"Accessory" position used to run car radio at gas station

In today’s show (11/5/11), a lady was in a filling station and turned the engine off (per local code) but turned the ignition switch to the accessory position to keep powering the radio to listen to NPR. Her husband said that she couldn’t do it because it was the same thing as using a cell phone. THEN the Car Talk response was that is was ok to do it, and the reasoning: cell phones send out radio waves that would cause an incident, and the car radio only receives them.

Sorry guys: wrong reasoning.
In the engineering of hydrocarbon rich environments (refineries, pipelines, etc), and co-incidentally how combustion engines work, the ignition triangle still applies. ie: Fuel, oxygen and ignition source.
Certainly there is oxygen in the air surrounding the gasoline pump. Rarely (but enough to be real) is the presence of vaporized gasoline. Also rarely is the occurance of a spark. There have been many incidents relating to static electricity sparks from gas cans causing explosions. There are also incidents happen from the extremely hot surfaces of catalytic converters.

Agreed that there is a world wide discussion about the capability of cell phones to cause a spark with enough energy to cause an incident. Some say no, and some point to one or two rare incidents that are not clearly defined. So, as the companies requrie (due to lawyers actions) will say: be safe and turn it off. Thus: don’t use the cell phone, don’t keep the engine running.

Is it likley that the gasoline will vaporize, then waft into the car at the same time the car radio might be running and someone changes the channel by pushing a switch and cause an arc? Probably not, and that is also part of the engineering work: the calculation of probability and the assignment of a classified (hazardous) area. See the National Electric Code, Article 500. There’s also another one relating to filling station design, but I don’t remember it.

Cell phones aren’t the problem, getting back into the car to use them is. The same holds true for listening to the radio-I bet she got back into the car and when she gets out she can develop a static charge that can ignite the fumes near the filler

Yeah, I mean with all the gas stations bursting into flames everyday, you just can’t be too careful…

Mythbusters busted the myth of cell phones starting fires at gas stations, and the idea of radio waves being the issue is boooooooogus.

The most common cause of fires started while dispensing gasoline is static discharge. If you are wearing a wool coat, it’s a good idea to touch a grounded piece of metal before you start pumping. What happens most often is someone starts the pump pumping gas and gets inside the car for something. Getting in the car causes a positive charge, and when the person touches the gas pump handle/nozzle assembly, the discharge ignites the gasoline fumes.

The best way to prevent a fire is to not get back into the car until you are done pumping gas and you have returned the nozzle to the pump, but if you have to get back into the car while the gas is pumping, just make sure you ground yourself before you touch the nozzle again.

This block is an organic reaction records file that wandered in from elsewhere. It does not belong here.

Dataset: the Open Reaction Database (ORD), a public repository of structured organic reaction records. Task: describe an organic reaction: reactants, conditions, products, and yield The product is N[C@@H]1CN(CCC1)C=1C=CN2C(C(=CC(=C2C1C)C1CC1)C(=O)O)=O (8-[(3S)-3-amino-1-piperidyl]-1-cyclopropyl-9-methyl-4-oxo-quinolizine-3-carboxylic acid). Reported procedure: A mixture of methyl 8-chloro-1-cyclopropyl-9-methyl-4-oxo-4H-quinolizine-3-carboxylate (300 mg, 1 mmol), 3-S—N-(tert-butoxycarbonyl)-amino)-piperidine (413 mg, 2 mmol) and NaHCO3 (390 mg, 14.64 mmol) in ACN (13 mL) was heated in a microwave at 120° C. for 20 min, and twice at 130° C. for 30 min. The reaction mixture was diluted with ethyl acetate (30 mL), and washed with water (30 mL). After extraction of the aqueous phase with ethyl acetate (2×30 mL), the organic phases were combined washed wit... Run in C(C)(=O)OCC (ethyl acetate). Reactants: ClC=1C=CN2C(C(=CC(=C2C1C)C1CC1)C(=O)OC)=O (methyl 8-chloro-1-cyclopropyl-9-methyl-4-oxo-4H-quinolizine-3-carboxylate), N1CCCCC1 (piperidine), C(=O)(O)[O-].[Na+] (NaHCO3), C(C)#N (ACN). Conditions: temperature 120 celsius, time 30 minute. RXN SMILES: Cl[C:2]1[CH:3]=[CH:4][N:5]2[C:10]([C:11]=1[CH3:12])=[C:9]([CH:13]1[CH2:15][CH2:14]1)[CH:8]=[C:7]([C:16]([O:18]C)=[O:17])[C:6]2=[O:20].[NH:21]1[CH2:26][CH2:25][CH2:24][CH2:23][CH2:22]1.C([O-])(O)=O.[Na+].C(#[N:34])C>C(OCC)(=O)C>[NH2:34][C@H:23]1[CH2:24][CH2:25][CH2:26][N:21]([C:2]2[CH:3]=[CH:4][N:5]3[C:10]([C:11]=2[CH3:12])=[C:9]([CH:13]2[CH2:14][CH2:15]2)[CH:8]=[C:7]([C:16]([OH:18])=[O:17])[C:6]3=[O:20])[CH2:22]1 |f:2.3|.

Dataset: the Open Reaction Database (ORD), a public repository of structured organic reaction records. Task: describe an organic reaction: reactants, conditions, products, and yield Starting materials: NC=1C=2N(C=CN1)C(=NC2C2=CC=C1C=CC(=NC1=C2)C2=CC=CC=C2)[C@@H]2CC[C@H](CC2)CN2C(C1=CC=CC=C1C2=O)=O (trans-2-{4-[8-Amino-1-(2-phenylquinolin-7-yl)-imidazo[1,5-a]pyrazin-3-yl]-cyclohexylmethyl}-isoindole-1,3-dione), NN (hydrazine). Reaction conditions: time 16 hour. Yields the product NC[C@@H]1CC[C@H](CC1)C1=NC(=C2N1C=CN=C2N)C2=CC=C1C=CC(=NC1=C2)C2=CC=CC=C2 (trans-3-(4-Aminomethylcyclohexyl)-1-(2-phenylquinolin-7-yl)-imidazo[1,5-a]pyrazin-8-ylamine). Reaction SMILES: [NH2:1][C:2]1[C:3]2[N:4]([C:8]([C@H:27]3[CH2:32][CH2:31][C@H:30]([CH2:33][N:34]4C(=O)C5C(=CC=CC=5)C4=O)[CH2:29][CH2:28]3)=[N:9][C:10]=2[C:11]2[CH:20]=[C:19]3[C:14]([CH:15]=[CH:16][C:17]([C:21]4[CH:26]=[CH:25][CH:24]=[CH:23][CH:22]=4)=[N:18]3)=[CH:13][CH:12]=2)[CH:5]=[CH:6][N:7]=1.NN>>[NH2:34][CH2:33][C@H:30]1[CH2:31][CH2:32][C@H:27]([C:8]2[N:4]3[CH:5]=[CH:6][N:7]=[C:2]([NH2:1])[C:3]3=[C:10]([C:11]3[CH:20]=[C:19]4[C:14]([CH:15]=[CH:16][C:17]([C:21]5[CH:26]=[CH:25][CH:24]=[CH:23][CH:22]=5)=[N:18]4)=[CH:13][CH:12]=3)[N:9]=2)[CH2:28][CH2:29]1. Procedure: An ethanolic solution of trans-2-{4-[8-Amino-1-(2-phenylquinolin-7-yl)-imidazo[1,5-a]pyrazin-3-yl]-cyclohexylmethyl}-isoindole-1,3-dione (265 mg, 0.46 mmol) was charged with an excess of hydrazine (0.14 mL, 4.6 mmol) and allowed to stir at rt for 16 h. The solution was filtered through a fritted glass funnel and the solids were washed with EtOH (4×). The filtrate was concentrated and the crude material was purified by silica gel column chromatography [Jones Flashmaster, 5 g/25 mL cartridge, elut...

The lady should listen to her husband. Turning the key switch to “accessory” energizes more circuits than the radio. Static electricity is the worst offender when it comes to starting fires but an energized circuit could do the same thing.

Gas station fires are simply not a problem…

@Caddyman, tell that to these people. Cell phones aren’t the culprit, but gas station fires can be catastrophic.





And what did she do? She got back in the car, then got out again, with a big static charge. No cell phone, no key in ‘aux’ position.

Yep, that was definitely the cause, not a cell phone.

Even if a cell phone is not being used, it handshakes with the tower every couple minutes. So the supposed “danger” is still there all the time, 24/7 without anyone thinking about it. EM radiation comes from everywhere, all the time, in various frequencies and amplitudes. Maybe we should worry about sunspots exploding gas stations (just kidding!). I’d say don’t use a cell phone while gassing up because you are holding a giant squirt gun of gas and should probably pay attention to what you are doing.

Sorry if this is a double post, I couldn’t see my first post so I’m trying again.

IT’S A MYTH! No cell phone has ever been confirmed to start a fire at a gas station. Take a look at this link.

While cell phones have sometimes been blamed initially after a fire, thorough investigations ruled them out afterwards.

Hey Whitey, was that for me? If so, I was agreeing with you. If not, then sorry for being overdefensive.

I was saying that worrying about cell phones starting gas station fires makes about as much sense as worrying about sunspots doing the same. I meant to suggest: many of the goofballs who think cell phones do all these ridiculous things don’t even understand how they work and don’t realize that the alleged “problem EM emissions” still exist when they aren’t talking on the phone. AND they often have little to no knowledge about the EM spectrum in general, in my observation.